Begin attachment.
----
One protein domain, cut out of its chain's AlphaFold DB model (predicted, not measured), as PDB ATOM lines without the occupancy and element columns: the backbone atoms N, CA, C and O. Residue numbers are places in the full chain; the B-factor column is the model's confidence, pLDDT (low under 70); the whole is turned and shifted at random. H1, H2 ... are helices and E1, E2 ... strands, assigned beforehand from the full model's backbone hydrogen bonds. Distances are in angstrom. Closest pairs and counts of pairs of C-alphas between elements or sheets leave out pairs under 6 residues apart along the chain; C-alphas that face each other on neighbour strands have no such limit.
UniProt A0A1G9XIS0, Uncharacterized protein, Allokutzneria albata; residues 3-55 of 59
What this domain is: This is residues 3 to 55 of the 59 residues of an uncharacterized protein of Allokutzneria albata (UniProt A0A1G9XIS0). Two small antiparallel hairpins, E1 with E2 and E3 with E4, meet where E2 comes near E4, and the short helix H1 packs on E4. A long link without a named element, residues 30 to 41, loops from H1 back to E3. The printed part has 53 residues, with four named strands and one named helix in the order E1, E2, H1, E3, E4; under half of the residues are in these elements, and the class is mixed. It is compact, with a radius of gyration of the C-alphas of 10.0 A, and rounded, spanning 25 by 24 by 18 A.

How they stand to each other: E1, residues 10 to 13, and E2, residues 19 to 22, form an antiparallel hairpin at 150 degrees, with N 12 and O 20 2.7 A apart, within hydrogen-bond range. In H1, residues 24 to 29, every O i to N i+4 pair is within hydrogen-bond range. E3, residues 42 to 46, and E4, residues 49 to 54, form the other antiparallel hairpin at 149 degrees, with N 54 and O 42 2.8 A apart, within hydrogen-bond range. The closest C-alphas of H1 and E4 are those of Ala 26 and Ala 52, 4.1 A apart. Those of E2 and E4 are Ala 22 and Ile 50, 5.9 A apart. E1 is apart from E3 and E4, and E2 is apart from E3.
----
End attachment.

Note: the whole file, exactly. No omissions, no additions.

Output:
One protein domain, cut out of its chain's AlphaFold DB model (predicted, not measured), as PDB ATOM lines without the occupancy and element columns: the backbone atoms N, CA, C and O. Residue numbers are places in the full chain; the B-factor column is the model's confidence, pLDDT (low under 70); the whole is turned and shifted at random. H1, H2 ... are helices and E1, E2 ... strands, assigned beforehand from the full model's backbone hydrogen bonds. Distances are in angstrom. Closest pairs and counts of pairs of C-alphas between elements or sheets leave out pairs under 6 residues apart along the chain; C-alphas that face each other on neighbour strands have no such limit.
UniProt A0A1G9XIS0, Uncharacterized protein, Allokutzneria albata; residues 3-55 of 59
What this domain is: This is residues 3 to 55 of the 59 residues of an uncharacterized protein of Allokutzneria albata (UniProt A0A1G9XIS0). Two small antiparallel hairpins, E1 with E2 and E3 with E4, meet where E2 comes near E4, and the short helix H1 packs on E4. A long link without a named element, residues 30 to 41, loops from H1 back to E3. The printed part has 53 residues, with four named strands and one named helix in the order E1, E2, H1, E3, E4; under half of the residues are in these elements, and the class is mixed. It is compact, with a radius of gyration of the C-alphas of 10.0 A, and rounded, spanning 25 by 24 by 18 A.

How they stand to each other: E1, residues 10 to 13, and E2, residues 19 to 22, form an antiparallel hairpin at 150 degrees, with N 12 and O 20 2.7 A apart, within hydrogen-bond range. In H1, residues 24 to 29, every O i to N i+4 pair is within hydrogen-bond range. E3, residues 42 to 46, and E4, residues 49 to 54, form the other antiparallel hairpin at 149 degrees, with N 54 and O 42 2.8 A apart, within hydrogen-bond range. The closest C-alphas of H1 and E4 are those of Ala 26 and Ala 52, 4.1 A apart. Those of E2 and E4 are Ala 22 and Ile 50, 5.9 A apart. E1 is apart from E3 and E4, and E2 is apart from E3.